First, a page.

Eugene Peterson was happy traveling all over Europe as a part of a theatrical troupe. However one day she met an Indian philosopher and yogi and her life changed. This is a remarkable story of the transformation of Eugene Peterson into Indra Devi the film star, and the transformation of the film star into a renowned world-famous yogi.
Eugene Peterson was born in 1899 in Russia. Her mother was a member of the Russian nobility while her father was of Swedish origin. She died in 2002 in Buenos Aires, Argentina, at the age of 102. “She was like a national treasure” the New York Times quoted one Argentina writer in its story of her passing.
The story of her transformation into Indra Devi from Eugene Peterson started when she and her mom had to move to Germany in 1917 in the wake of the revolution in Russia. She trained as an actor and dancer and became a part of a theatrical troupe that toured all over Europe. During the course of her travels she met the renowned philosopher and yogi called J. Krishnamurti and she became fascinated with India.
She obsessed about visiting India but did not have the funds to do so. She then got her chance when a wealthy banker proposed her. She said yes only on the condition that he paid for her trip to India before the wedding. He agreed and they were engaged and soon she was on her way to India. Three months later upon her return and her first meeting with her fiancée she returned her ring. She felt she had no choice but to be honest with him as she felt that her home was in India.
She then sold all her possessions including the few jewels and furs she had and took a one-way ticket to India in 1928. Soon she became a Bollywood movie star with the stage name of “Indra Devi”, and she was married to a Czechoslovakian diplomat. She was leading the high life, meeting politicians and celebrities, but she felt that something was missing and that this was not the reason why she had come to the country. She prayed for direction.
Soon her prayers were answered. In 1937 when she suffered from some kind of cardiac illness she was directed to take treatment from the renowned yogi Krishnamacharya. However when she visited him he refused treatment. This was the first time a western women had approached him and he was not sure of her level of commitment. Indra Devi was persistent and Krishnamacharya relented. Within a few months he had cured her. But seeing her dedication Krishnamacharya offered to make her into a yoga teacher and she accepted. She ended up staying with him for a year feeling for the first time that her reason for being in the country was being answered. She probably was the first westerner taught by Krishnamacharya to be a yoga teacher. Krishnamacharya taught her a gentle style of yoga, given that she was just recovering from a heart condition.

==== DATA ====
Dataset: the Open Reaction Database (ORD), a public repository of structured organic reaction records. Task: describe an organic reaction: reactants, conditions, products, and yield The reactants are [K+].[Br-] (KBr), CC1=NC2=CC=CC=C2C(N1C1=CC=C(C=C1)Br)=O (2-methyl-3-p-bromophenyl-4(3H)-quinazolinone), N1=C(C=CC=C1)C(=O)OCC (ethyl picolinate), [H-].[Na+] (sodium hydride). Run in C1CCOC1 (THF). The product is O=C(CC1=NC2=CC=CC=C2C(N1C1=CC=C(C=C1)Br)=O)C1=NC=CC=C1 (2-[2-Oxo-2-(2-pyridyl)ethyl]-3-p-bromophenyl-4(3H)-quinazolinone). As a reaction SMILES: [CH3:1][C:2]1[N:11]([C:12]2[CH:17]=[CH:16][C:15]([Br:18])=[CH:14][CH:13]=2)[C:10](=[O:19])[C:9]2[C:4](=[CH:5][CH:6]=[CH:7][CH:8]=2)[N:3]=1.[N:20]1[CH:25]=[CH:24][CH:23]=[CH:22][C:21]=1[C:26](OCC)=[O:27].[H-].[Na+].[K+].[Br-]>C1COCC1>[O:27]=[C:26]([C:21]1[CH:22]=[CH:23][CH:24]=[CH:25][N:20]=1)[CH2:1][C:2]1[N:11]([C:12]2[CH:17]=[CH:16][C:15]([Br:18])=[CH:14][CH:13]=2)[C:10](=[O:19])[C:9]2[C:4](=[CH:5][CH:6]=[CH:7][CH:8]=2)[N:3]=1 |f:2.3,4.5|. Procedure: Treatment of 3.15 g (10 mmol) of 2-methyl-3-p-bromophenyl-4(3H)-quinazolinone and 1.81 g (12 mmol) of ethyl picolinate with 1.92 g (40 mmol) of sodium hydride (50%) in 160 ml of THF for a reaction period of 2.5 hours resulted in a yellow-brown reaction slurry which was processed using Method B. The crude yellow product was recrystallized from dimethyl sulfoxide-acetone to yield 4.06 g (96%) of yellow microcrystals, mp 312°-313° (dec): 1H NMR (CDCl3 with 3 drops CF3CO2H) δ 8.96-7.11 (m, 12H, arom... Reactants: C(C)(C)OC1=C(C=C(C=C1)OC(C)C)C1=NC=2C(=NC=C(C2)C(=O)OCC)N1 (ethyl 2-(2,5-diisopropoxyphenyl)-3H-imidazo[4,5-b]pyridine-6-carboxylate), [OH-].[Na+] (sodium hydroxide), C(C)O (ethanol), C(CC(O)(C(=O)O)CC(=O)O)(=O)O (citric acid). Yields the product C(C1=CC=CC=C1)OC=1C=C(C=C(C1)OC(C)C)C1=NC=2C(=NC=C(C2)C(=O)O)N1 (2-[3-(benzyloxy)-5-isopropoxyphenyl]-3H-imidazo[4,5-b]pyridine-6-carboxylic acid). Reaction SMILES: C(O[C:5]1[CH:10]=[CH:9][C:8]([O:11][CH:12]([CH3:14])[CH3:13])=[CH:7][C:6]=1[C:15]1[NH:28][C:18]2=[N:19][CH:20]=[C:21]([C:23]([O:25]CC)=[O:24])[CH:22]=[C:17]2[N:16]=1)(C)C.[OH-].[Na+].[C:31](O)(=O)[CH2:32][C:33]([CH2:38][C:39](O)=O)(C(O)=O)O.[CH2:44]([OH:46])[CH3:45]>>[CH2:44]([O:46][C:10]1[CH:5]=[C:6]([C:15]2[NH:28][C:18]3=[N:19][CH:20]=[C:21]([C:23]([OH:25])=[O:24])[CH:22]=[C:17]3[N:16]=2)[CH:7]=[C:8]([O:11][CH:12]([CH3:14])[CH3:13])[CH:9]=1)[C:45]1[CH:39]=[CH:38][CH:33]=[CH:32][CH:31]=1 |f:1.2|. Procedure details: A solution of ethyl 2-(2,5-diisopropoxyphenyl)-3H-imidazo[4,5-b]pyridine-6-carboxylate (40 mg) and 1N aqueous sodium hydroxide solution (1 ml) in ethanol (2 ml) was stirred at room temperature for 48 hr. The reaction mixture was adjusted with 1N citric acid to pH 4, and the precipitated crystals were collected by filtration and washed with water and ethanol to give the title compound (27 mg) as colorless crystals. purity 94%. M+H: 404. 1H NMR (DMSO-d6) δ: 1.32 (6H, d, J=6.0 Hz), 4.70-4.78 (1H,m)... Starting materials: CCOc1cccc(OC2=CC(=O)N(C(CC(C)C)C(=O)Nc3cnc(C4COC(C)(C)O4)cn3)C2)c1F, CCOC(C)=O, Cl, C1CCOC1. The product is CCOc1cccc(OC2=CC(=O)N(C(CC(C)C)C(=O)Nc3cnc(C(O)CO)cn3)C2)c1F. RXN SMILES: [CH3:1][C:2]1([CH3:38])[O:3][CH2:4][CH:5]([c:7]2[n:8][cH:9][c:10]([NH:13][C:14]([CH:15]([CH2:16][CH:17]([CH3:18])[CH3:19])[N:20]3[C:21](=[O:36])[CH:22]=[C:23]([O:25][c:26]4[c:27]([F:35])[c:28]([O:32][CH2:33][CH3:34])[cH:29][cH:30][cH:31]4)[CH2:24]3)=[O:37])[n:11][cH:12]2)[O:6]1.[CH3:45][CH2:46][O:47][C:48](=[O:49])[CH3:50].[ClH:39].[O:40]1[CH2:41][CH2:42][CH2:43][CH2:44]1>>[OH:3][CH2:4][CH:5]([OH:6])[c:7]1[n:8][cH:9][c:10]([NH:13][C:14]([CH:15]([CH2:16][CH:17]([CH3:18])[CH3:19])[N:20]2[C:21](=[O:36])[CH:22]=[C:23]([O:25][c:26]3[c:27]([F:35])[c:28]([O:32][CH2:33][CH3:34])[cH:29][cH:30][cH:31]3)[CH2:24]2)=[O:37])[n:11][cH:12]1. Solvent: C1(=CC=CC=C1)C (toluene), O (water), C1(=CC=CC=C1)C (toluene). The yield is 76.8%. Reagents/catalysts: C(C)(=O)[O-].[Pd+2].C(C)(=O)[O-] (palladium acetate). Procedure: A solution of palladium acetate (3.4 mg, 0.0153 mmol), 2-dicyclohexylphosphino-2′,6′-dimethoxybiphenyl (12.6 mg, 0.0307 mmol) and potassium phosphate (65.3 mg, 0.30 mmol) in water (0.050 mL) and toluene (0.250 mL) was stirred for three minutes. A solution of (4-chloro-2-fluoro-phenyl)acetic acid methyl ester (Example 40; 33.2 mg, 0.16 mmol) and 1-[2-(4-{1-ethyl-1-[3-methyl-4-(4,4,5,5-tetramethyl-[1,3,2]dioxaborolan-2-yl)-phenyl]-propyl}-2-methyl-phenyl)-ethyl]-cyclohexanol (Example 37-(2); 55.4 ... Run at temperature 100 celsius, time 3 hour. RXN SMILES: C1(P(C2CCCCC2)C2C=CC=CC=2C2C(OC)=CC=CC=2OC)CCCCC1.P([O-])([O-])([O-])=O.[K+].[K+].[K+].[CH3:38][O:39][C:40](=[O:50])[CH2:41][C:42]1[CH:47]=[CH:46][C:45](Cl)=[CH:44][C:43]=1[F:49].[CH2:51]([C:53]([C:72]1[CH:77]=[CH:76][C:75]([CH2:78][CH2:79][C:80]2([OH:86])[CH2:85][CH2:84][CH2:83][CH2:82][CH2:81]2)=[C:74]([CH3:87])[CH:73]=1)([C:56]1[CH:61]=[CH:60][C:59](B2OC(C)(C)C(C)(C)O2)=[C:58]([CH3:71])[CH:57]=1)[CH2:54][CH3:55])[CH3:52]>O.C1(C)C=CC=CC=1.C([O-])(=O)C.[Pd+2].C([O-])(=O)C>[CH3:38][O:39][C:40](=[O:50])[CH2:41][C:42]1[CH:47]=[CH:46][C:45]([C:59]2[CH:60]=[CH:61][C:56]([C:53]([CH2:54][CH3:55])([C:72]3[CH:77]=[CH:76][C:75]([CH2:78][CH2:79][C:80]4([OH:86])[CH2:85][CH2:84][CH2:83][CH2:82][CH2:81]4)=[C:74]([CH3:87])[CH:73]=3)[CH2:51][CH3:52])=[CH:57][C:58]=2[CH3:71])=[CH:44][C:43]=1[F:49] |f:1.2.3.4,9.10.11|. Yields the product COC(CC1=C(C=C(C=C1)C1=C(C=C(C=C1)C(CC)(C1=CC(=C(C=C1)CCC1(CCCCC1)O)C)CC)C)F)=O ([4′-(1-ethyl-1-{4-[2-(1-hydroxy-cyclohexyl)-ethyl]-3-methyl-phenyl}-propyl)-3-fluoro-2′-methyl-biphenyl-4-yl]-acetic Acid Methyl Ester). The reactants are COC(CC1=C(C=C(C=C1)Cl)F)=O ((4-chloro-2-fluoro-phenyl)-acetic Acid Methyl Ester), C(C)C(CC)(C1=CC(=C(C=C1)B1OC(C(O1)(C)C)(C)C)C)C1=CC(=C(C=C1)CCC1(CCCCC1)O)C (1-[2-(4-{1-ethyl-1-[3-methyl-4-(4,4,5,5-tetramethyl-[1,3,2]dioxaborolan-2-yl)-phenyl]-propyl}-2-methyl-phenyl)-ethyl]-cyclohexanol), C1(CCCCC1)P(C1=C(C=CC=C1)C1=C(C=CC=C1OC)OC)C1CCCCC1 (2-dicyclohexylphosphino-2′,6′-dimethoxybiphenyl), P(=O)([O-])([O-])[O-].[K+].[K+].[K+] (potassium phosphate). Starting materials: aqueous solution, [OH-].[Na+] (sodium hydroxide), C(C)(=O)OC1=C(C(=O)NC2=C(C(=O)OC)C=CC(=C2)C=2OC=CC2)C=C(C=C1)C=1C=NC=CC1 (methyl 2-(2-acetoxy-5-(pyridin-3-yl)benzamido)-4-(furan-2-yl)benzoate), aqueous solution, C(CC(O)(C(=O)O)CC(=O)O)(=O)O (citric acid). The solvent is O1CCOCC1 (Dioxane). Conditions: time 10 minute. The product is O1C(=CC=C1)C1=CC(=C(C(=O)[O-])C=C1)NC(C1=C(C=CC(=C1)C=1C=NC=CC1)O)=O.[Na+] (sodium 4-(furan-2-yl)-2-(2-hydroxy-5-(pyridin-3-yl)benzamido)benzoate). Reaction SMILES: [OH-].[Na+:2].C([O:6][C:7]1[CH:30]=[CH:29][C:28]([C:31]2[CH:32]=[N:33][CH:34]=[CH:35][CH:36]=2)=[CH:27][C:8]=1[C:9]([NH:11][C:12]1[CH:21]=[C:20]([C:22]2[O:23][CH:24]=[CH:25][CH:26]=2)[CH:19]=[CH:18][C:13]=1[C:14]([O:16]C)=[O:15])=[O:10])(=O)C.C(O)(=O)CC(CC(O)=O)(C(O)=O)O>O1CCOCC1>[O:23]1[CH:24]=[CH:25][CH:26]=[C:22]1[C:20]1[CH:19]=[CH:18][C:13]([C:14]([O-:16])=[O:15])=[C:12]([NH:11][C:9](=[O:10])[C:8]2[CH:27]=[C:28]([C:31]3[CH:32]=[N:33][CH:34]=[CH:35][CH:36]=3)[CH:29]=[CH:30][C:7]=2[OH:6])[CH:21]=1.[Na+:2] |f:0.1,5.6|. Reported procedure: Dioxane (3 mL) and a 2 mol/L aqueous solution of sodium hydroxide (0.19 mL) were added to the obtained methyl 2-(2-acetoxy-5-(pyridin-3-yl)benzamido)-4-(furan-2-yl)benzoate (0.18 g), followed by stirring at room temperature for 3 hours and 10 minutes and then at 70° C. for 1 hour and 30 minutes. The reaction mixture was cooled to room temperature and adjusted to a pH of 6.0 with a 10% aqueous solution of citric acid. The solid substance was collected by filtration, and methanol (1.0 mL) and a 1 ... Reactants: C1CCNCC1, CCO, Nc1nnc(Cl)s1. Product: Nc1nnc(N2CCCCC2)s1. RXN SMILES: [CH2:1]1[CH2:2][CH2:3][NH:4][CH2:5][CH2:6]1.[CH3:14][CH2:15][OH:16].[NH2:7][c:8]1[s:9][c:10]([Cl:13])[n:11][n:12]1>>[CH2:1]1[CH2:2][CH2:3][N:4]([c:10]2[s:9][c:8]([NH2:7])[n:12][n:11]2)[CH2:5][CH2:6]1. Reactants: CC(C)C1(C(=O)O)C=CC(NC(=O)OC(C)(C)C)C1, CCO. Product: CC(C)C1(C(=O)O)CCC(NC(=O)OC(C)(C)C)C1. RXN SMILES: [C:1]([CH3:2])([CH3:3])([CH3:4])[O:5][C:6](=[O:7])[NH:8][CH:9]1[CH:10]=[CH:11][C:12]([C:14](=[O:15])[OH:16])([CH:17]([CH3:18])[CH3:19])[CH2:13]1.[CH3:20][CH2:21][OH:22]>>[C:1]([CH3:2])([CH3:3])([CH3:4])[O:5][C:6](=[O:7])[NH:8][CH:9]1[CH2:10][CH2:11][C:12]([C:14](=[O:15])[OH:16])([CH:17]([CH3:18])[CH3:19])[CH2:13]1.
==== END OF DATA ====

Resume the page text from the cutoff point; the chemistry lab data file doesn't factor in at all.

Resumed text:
Soon she moved to Shanghai when her husband was transferred there. In 1940 she opened a school in Shanghai at the house of Madame Chiang Kai-shek, wife of the nationalist leader and a new yoga enthusiast. Amongst her students were many Americans and Russians and she was also giving free lessons at local orphanages.
After World War II was over she moved back to India but her husband died suddenly and she took this as a signal to move. She moved to US and her yoga became a hit with celebrities. This was when she legally changed her name to Indra Devi. In 1953 she married a renowned doctor and humanitarian from Los Angeles. In the same year she published one of the first book on yoga by a westerner. In 1960 she visited Russia and soon she was meeting Russian high officials at the behest of Indian embassy officials. Due to these meetings she was instrumental in legalizing yoga in Russia. (This was formerly viewed as a religion and was banned in communist/atheist Russia.)
When her second husband died she moved back to India. However when she visited Argentina she fell in love with the country and ended up moving there permanently. A single television appearance gave her a rock star like status and large number of people took up yoga.
Indra Devi has played a tireless role in spreading yoga all over the world. Given her contribution to yoga nobody should begrudge her richly deserved title of “The first lady of yoga”.
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